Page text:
“B-Mac is the kind of guy that you love going to battle with,” Carpenter said on Tuesday to MLB.com’s Bryan Hoch. “He’s a team guy, he busts his butt out there, he’s everything you could ask for in a leader, especially a catcher. To be reunited with him, it’s going to be really, really special. The kind of words he shared with the front office, wanting to pull the trigger on trying to get me, it really boosts your confidence, that’s for sure.”

While Carpenter was good in his back-to-back seasons with the Braves, he credits McCann’s experience behind the plate for his superb 2013 season, posting a 1.78 ERA in 56 outings.

“He told me, ‘When you come in and blow through the order and just attack people, your stuff is good enough that you can get these people out,'” Carpenter recalled. “‘As soon as you truly believe that, you’re going to go on and do some big things.’

“So then there was one game, and I think I struck out three guys in a row and we’re going off the field. He kind of got excited and goes, ‘That’s what I’m talking about right there! That’s what I need!'”

Carpenter said he has spoken to Brian Cashman, Joe Girardi and Larry Rothschild about what role he’ll have in the pen, ..read more

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Top 10 DSL players likely heading stateside

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Let me preface this article by saying that the below list does not include the 2014 International signings the Yankees went nuts on this year. That means there are 5-10 additional names that will likely be stateside this year who are not on this list. I will have more information on them when the rookie leagues start up.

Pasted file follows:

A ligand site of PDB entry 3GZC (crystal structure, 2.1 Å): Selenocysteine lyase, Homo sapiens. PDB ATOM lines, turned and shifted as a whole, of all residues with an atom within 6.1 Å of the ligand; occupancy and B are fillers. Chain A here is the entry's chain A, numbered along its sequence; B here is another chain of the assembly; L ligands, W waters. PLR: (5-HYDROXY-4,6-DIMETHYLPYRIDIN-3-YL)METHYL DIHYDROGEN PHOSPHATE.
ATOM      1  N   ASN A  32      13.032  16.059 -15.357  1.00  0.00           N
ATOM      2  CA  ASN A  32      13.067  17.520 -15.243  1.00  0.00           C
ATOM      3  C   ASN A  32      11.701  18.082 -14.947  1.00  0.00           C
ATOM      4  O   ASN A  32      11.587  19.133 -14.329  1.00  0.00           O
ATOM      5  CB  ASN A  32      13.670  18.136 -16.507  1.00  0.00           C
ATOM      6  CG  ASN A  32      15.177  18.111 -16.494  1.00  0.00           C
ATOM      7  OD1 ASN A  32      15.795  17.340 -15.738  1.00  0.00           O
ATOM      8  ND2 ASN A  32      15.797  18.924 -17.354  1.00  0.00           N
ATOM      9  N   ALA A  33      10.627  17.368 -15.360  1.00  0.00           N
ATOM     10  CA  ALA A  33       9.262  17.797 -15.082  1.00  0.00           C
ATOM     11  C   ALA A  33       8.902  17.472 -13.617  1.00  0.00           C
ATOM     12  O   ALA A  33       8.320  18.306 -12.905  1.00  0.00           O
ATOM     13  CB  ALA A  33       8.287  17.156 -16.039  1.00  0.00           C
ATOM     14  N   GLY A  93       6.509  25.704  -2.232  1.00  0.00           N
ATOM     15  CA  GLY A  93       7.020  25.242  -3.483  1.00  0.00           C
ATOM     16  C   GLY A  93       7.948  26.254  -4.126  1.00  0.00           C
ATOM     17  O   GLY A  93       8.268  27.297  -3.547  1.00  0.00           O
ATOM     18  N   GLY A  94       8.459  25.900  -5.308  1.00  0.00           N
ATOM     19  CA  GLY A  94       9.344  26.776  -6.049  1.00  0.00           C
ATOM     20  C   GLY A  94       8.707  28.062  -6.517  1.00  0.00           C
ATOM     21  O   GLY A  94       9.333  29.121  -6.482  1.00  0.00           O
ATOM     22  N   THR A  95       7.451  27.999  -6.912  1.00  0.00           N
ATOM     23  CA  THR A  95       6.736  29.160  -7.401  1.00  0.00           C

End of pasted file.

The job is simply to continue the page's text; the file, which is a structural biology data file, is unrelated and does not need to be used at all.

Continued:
These are players who played in the DSL and had some success last year. There are some guys who will not be on this list that will come stateside, and some may even play better than anyone on this list. Thus is the uncertainty of ranking the players in the DSL, where information is scarce. Note also that Yancarlos Baez and Cesar Diaz are excluded from this list because they made it stateside late last season.

1. Carlos Vidal – LF, 5-foot-11, 160-pounds, LHB, 19 years old – when you look at his attributes and his stats, you will be reminded of Ramon Flores. That is a fair comparison, with one caveat. Carlos Vidal is an inch taller and much faster than Flores. He has the same kind of patience at the plate, and similar power potential. He absolutely dominated the DSL this year, hitting .361/.482/.498/.979 with one homerun, 13 doubles and seven triples. He also stole 13 bases, but has the potential to steal many, many more with his speed. This guy has the type of hit tool where he might just win the GCL batting title next season.

2. Kevin Gonzalez – 1B, 6-foot-3, 230-pounds, LHB, throws RH, 17 years old – At just 17 years old Gonzalez raked in the DSL, hitting .329/.408/.422/.830 with ..read more

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Hot Stove Rumor: Yoan Moncada blocked by MLB from signing

If the Yankees wanted Yoan Moncada in pinstripes, they might need Major League Baseball’s cooperation, especially since they’re the ones blocking Moncada from signing with any ball club.